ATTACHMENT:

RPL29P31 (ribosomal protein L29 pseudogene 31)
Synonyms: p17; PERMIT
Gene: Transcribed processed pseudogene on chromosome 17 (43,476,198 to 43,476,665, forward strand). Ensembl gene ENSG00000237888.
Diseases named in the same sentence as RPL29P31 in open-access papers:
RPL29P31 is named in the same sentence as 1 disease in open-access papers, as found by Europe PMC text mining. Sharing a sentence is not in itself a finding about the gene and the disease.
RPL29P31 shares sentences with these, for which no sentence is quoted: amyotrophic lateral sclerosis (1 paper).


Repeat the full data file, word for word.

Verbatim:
RPL29P31 (ribosomal protein L29 pseudogene 31)
Synonyms: p17; PERMIT
Gene: Transcribed processed pseudogene on chromosome 17 (43,476,198 to 43,476,665, forward strand). Ensembl gene ENSG00000237888.
Diseases named in the same sentence as RPL29P31 in open-access papers:
RPL29P31 is named in the same sentence as 1 disease in open-access papers, as found by Europe PMC text mining. Sharing a sentence is not in itself a finding about the gene and the disease.
RPL29P31 shares sentences with these, for which no sentence is quoted: amyotrophic lateral sclerosis (1 paper).